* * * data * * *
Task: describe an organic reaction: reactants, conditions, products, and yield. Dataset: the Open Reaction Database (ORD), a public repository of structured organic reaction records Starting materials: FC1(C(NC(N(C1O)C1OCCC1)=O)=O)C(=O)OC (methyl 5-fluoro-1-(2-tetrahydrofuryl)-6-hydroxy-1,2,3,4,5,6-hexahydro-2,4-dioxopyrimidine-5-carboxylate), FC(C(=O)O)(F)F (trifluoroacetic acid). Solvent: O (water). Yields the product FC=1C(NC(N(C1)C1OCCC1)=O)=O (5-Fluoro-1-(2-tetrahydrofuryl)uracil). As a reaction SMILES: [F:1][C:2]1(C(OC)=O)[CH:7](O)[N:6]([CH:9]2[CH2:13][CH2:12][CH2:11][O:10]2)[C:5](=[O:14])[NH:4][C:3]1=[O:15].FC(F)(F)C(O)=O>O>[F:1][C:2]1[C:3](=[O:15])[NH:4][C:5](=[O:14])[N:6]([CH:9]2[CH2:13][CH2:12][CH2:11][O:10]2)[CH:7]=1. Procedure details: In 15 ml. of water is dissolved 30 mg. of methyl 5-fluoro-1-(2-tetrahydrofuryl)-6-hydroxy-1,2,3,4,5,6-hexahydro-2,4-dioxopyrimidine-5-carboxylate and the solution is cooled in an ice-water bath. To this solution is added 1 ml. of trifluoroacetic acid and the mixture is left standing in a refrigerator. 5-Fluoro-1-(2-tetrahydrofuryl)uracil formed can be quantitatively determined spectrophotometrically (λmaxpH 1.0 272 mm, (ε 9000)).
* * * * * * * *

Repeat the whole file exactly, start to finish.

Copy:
Task: describe an organic reaction: reactants, conditions, products, and yield. Dataset: the Open Reaction Database (ORD), a public repository of structured organic reaction records Starting materials: FC1(C(NC(N(C1O)C1OCCC1)=O)=O)C(=O)OC (methyl 5-fluoro-1-(2-tetrahydrofuryl)-6-hydroxy-1,2,3,4,5,6-hexahydro-2,4-dioxopyrimidine-5-carboxylate), FC(C(=O)O)(F)F (trifluoroacetic acid). Solvent: O (water). Yields the product FC=1C(NC(N(C1)C1OCCC1)=O)=O (5-Fluoro-1-(2-tetrahydrofuryl)uracil). As a reaction SMILES: [F:1][C:2]1(C(OC)=O)[CH:7](O)[N:6]([CH:9]2[CH2:13][CH2:12][CH2:11][O:10]2)[C:5](=[O:14])[NH:4][C:3]1=[O:15].FC(F)(F)C(O)=O>O>[F:1][C:2]1[C:3](=[O:15])[NH:4][C:5](=[O:14])[N:6]([CH:9]2[CH2:13][CH2:12][CH2:11][O:10]2)[CH:7]=1. Procedure details: In 15 ml. of water is dissolved 30 mg. of methyl 5-fluoro-1-(2-tetrahydrofuryl)-6-hydroxy-1,2,3,4,5,6-hexahydro-2,4-dioxopyrimidine-5-carboxylate and the solution is cooled in an ice-water bath. To this solution is added 1 ml. of trifluoroacetic acid and the mixture is left standing in a refrigerator. 5-Fluoro-1-(2-tetrahydrofuryl)uracil formed can be quantitatively determined spectrophotometrically (λmaxpH 1.0 272 mm, (ε 9000)).